Workaround:
• Avoid the combination of HW and SW write accesses to P1H. HW access only to
CC24 ... CC27 or SW access only to P1H.7 ... 0 works properly.
• Use "interrupt only" compare modes (CCMODx = 100 or 110) and modify the port pin
in the interrupt service routine by software to avoid the combination of HW and SW
accesses.
CAPCOM6.4 Spike when enabling alternate Port Function
When switching a port from I/O mode to compare mode during the low state of the PWM
by setting bits in register CC6MSEL, a spike is generated for one TCL before the PMW
signal starts.
Workaround:
When the port configuration is changed during the high phase of the compare output the
spike is suppressed. Two different interrupts can be used for this synchronization
depending on the initial value bits in the register CC6MCON (CCxI and COUTxI
represent the passive output level for the enabled compare channels). The first high
phase of the PWM signal is delayed by the corresponding interrupt latency and the
execution time of the necessary instructions:
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Functional Problems
• If the initial value is 0, the compare interrupt service routine switches the port to
compare output. So the spike is pushed in the high phase of the PWM.
• If the initial value is 1, the Timer 12 period match interrupt service routine switches the
port to compare mode with the same result.
X9 Read Access to XPERs in Visible Mode
The data of a read access to an XBUS-Peripheral (CAN) in Visible Mode
(SYSCON.1 = 1) is not driven to the external bus. PORT0 is tristated during such read
accesses.
Note that in Visible Mode PORT1 will drive the address for an access to an XBUSPeripheral, even when only a multiplexed external bus is enabled.
CPU.22 Z Flag after PUSH and PCALL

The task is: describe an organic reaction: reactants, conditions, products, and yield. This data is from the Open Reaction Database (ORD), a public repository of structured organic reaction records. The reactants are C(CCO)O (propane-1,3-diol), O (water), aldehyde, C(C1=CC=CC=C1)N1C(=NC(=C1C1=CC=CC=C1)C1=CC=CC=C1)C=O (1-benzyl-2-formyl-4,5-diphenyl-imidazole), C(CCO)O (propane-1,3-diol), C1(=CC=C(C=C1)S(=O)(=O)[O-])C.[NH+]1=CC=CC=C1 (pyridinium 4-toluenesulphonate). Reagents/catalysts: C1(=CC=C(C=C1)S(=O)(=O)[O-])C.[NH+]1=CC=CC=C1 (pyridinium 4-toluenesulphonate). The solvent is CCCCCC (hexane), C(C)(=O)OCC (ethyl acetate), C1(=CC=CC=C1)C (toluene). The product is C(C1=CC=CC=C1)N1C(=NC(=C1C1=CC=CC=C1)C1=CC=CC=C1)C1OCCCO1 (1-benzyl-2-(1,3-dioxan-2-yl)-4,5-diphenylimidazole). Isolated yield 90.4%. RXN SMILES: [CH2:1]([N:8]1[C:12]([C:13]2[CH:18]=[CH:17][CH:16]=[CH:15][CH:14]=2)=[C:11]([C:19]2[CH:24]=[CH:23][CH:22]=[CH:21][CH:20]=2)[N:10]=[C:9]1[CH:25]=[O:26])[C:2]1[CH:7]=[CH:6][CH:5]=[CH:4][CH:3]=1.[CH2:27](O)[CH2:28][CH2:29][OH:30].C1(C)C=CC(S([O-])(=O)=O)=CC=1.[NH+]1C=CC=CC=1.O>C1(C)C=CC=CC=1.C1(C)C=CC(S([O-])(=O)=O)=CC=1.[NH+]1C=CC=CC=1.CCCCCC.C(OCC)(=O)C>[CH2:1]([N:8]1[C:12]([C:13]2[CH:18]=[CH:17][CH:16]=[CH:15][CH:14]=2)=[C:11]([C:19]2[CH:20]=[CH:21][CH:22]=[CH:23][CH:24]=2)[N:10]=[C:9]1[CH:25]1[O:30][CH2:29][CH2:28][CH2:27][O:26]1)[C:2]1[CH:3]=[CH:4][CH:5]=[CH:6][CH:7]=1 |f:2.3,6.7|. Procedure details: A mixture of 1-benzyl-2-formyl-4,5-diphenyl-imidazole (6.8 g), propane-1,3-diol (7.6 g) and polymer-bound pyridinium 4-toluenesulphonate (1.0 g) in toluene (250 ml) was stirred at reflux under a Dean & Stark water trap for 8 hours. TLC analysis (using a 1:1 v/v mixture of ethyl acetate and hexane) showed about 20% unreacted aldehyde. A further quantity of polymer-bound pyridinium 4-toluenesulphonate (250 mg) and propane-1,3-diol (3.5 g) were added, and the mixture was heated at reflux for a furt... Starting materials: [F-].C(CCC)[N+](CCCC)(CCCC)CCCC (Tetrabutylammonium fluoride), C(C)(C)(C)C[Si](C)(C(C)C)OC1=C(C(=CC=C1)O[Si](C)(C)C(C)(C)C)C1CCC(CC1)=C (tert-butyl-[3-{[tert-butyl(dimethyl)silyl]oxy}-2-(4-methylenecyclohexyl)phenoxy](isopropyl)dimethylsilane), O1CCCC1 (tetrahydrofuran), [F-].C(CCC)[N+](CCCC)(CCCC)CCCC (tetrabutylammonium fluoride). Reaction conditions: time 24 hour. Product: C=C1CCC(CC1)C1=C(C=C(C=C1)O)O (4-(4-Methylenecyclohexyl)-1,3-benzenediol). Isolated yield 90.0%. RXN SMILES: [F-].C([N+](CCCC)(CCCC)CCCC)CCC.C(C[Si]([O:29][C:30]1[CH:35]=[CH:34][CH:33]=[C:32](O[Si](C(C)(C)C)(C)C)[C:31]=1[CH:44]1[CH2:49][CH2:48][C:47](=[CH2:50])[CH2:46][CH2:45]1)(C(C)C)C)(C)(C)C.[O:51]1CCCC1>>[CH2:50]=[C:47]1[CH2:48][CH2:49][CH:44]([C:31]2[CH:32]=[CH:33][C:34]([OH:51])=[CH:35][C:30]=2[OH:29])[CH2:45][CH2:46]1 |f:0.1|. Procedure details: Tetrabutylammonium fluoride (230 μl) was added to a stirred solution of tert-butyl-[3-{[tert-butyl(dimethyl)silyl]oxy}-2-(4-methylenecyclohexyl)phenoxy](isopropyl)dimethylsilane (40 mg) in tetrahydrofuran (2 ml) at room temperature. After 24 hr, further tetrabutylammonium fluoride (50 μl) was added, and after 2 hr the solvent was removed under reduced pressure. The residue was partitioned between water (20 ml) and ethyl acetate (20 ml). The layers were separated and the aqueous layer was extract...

The Z flag in the PSW is erroneously set to '1' by PUSH reg or PCALL reg, rel
instructions when all of the following conditions are true:
a) for PUSH reg instructions:
• the contents of the high byte of the GPR or (E)SFR which is pushed is 00H, and
• the contents of the low byte of the GPR or (E)SFR which is pushed is > 00H, and
• the contents of GPR Rx is odd, where x = 4 msbs of the 8-bit 'reg' address of the
pushed GPR or (E)SFR
Examples:
PUSH
PUSH
R1
;(coding: F1
; incorrect
; and 00FFh
DPP3 ;(coding: 03
; incorrect
; and 00FFh
EC):
setting of
≥ contents
EC):
setting of
≥ contents
Z flag if contents of R15 is odd,
of R1 ≥ 0001h
Z flag if contents of R0 is odd,
of DPP3 ≥ 0001h
b) for PCALL reg, rel instructions:
• when the contents of the high byte of the GPR or SFR which is pushed is 00H, and
• when the contents of the low byte of the GPR or SFR which is pushed is odd
This may lead to wrong results of instructions following PUSH or PCALL if those
instructions explicitly (e.g. BMOV .. , Z; JB Z, ..; ..) or implicitly (e.g. JMP cc_Z, ..; JMP
cc_NET, ..; ..) evaluate the status of the Z flag before it is newly updated.
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Functional Problems
Note: Some instructions (e.g. CALL, ..) have no effect on the status flags, such that the
status of the Z flag remains incorrect after a PUSH/PCALL instruction until an
instruction that correctly updates the Z flag is executed.
Example:
PUSH
R1
CALL
proc_xyz
...
...
proc_xyz:
JMP
cc_Z,end_xyz
...
end_xyz:
; incorrect setting of Z flag if R15 is odd